Although it may look like a technical tome written only for experts, and it fits that role very well, it would also delight any general reader with an interest in naval development. So much extra is covered around the development and construction including the politics and finance under the Lend Lease arrangements, in a brief review it is difficult to do the book justice. The joint authors massive research has resulted in the listing of every boat built and its eventual fate, including a chapter about the ones which still exist in museums or as houseboats.
    Small sections which caught my interest were the production of the various camouflage effects tried out in different theatres of operation, what the allowance of paint was for a US PT boat squadron to maintain its boat, that boats were sent to the USSR in kit form and the many were returned to the US in 1955 and that attempts were made to build an MTB to be carried aboard cruisers. So much is here including small details such as the personal weapons carried aboard that I think it would be difficult to ask a question about Vosper and Elco boats that this book does not answer.
    This is the second of a three volume work and my regret is that I have not yet read the other two. This regret is reinforced by the many references in this volume to volumes one and three.
    This is a major work on coastal forces unparalleled in both width and depth of its coverage.
    We cannot recommend this book too highly.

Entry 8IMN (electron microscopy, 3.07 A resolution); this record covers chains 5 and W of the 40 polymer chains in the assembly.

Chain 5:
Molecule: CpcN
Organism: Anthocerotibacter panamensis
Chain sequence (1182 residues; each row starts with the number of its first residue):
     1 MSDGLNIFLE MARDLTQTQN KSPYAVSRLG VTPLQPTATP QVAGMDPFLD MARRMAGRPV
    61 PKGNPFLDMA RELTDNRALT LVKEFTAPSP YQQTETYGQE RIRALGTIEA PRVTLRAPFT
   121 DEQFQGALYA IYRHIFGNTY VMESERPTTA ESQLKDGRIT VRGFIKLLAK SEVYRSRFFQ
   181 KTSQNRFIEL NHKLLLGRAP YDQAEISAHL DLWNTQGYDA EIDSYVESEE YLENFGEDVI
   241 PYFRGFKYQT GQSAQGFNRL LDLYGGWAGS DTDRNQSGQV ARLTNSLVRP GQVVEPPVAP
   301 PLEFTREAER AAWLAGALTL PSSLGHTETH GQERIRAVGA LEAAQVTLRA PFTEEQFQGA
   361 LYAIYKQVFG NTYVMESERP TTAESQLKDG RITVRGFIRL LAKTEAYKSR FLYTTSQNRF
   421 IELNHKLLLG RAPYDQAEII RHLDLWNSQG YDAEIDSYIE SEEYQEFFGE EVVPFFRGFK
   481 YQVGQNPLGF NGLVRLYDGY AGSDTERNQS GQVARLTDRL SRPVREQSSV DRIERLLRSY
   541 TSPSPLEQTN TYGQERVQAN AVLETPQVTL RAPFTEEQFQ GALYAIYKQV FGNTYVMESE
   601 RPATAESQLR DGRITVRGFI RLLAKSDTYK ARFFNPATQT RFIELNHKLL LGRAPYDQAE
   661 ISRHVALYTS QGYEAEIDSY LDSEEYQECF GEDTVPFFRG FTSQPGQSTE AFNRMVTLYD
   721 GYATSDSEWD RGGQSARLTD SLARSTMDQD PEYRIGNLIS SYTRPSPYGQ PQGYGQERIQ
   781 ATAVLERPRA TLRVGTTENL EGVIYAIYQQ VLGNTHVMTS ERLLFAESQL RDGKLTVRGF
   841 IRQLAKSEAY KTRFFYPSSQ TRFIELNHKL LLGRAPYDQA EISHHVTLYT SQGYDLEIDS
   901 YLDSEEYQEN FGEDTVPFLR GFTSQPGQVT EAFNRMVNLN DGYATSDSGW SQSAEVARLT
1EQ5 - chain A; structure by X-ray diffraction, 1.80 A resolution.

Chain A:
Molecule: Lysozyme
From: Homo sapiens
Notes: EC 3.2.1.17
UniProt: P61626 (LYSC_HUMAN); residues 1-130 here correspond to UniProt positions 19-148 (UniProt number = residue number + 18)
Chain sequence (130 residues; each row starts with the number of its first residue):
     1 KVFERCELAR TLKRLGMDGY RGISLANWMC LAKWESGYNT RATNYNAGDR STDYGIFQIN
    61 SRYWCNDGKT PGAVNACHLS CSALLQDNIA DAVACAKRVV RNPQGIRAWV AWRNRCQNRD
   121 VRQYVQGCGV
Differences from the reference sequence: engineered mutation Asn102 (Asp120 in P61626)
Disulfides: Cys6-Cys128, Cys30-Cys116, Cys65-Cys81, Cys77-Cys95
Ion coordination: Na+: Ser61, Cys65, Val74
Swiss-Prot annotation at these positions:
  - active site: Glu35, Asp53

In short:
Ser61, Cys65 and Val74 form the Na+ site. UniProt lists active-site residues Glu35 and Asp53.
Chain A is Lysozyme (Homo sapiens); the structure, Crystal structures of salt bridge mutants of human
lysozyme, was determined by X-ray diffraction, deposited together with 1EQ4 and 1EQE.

Seaforth Publishing, 2019
  • The Eighth Army in North Africa

    Simon Forty
    This series of Images of War is intended to be all about the pictures and this book is a very good example of that genre. There are photographs taken on both sides of the conflict showing the men and their equipment. Almost every type of armoured vehicle used in the desert campaign is shown some in pristine others in a well battered state. There is sufficient text to give the photographs a context but most usefully the bulk of the writing is as captions to the photographs. A few maps and schematic drawings fill out the story. Particularly informative in an easily understood way are the comparisons between Axis and Allied guns in both range and penetration on pgs. 36 & 37. The further reading list guides the interested reader to fuller explanations of the to and fro of the North African campaign. One tiny criticism is that on page 87 the captions for the two men have switched left to right.
    We thoroughly enjoyed looking at this book and recommend it to you.


    Pen & Sword Military, 2019
  • British Army of the Rhine - The BAOR 1945-1993

    Paul Chrystal
    Part of the "Cold War 1945-1991" series, this is quite a small book at only 126 pages, to cover such a large subject and I think that's it's biggest issue. It tries to cover too much. There are sections which are interesting and obviously well researched, particularly the chapters on the predecessors and formation of the BAOR, de-nazification & fraternisation and the 'families on the Rhine'. The sources and further reading sections are useful too. However the majority of the period of the BAOR's service is somewhat sparsely covered, and the token section on the RAF and the Royal Navy really should have been left out all together. There is hopefully a much bigger, more comprehensive book somewhere that this is taster for, and I would very much like to read it. The author has a good grasp of the subject and good photographs supplied by his family furnishing welcome detail and authenticity but it has definitely lost something in the edit.
    Pen and Sword Military, Barnsley, 2018